Maia Sandu has been sworn in as the new president of Moldova, pledging in her inauguration speech on December 24 to be an “honest and transparent” president of “all Moldovans.”
Sandu, a Harvard-educated former World Bank economist who favors closer ties to the European Union and the United States, was elected last month after a clear runoff victory against Russia-backed Igor Dodon.
She promised during her presidential campaign to battle endemic corruption in Moldova, one of Europe's poorest countries.
During the inauguration ceremony, Sandu, 48, cited the coronavirus pandemic and the country’s economic crisis as her priorities and promised to appoint a team of experts to tackle the issues. Sandu has presented closer integration with the EU as a way out of the economic crisis.
"We need to get the vaccine as soon as possible," said Sandu, referring to the COVID-19 vaccines that are already being deployed in some countries.
She also spoke about the modernization of the health system, which she said showed its limitations during the pandemic, and pledged to pursue a pro-European foreign policy “that would support domestic policy.”
U.S. State Department spokesman Cale Brown congratulated Sandu, the first female president of Moldova, on her “historic” inauguration on Twitter.
“We look forward to working with you to strengthen Moldova’s sovereignty and territorial integrity, advance the rule of law, democratic reform, and greater economic prosperity,” Brown said.
Thousands of Sandu's supporters greeted her outside the Palace of the Republic in the capital, Chisinau, after the ceremony, chanting "Maia Sandu and the people!" and "The people love you!"
She previously served as prime minister for several months during Dodon's term before being ousted in a vote of no confidence last year.
On December 23, Prime Minister Ion Chicu and his government resigned in a move to help push the country toward early elections.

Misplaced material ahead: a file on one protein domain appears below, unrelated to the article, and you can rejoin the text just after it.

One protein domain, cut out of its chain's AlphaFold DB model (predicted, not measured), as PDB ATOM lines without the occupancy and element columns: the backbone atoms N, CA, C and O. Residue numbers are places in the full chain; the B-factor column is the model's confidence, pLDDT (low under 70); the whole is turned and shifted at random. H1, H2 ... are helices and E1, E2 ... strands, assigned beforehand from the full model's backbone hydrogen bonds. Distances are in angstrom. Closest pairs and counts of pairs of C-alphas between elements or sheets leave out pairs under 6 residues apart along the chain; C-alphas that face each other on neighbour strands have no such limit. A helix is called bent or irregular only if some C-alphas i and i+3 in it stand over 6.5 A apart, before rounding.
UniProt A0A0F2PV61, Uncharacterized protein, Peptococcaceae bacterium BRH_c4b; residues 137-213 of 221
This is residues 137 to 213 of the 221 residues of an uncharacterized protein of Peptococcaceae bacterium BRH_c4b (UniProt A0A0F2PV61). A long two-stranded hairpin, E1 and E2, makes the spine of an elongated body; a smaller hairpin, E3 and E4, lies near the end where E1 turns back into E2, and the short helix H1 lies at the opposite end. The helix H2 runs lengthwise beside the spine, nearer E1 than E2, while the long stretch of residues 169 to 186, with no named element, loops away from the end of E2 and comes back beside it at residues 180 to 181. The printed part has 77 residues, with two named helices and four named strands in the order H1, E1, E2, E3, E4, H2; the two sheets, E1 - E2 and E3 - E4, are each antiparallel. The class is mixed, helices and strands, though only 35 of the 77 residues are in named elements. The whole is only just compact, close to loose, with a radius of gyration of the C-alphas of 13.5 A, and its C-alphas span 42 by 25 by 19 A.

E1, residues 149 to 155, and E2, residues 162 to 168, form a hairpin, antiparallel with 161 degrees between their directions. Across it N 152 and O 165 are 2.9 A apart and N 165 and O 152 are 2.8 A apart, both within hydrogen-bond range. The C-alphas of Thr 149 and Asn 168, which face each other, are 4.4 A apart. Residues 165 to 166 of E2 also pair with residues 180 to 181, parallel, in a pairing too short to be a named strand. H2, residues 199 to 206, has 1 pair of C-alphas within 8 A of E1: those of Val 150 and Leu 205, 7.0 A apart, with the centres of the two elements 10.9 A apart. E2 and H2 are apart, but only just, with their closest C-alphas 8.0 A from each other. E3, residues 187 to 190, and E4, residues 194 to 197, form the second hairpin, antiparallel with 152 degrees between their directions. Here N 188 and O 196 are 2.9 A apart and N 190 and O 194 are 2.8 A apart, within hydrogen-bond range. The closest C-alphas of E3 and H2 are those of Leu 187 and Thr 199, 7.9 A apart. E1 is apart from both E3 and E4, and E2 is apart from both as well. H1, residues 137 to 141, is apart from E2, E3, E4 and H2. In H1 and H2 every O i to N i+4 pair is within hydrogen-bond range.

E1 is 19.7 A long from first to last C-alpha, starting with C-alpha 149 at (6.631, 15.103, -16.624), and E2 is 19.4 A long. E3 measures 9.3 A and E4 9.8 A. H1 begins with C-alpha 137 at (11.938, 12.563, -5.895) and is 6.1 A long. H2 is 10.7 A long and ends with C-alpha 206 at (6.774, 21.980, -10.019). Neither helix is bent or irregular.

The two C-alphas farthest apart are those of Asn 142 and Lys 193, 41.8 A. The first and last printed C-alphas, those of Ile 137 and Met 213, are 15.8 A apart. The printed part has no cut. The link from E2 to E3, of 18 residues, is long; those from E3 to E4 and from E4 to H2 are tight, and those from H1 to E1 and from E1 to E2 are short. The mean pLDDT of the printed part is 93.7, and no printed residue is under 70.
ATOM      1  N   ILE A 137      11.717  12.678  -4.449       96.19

In her inauguration speech, Sandu said that snap legislative elections are the "only way to cleanse parliament and restore justice in our country."
Earlier this month around 20,000 protesters took to the streets in Chisinau to demand early elections after lawmakers passed a bill transferring control of the country's intelligence agency from the president to parliament.
The move was seen as a way to boost the power of parliament, where pro-Moscow Socialists aligned with Dodon hold a razor-thin one-seat majority in the 101-seat legislature.
The November presidential election was seen as a referendum on two divergent visions for the future of the Eastern European country of 3.5 million people that is sandwiched between Ukraine and Romania.
Since the election Sandu has called for the withdrawal of Russian troops from Moldova's Moscow-backed separatist region of Transdniester, prompting the Kremlin to warn it could lead to "serious destabilization.”
Sandu is expected to nominate a new prime minister after consulting with the outgoing parliament.
Since the prime minister has resigned, she can dissolve parliament if there are two failed attempts to find a successor.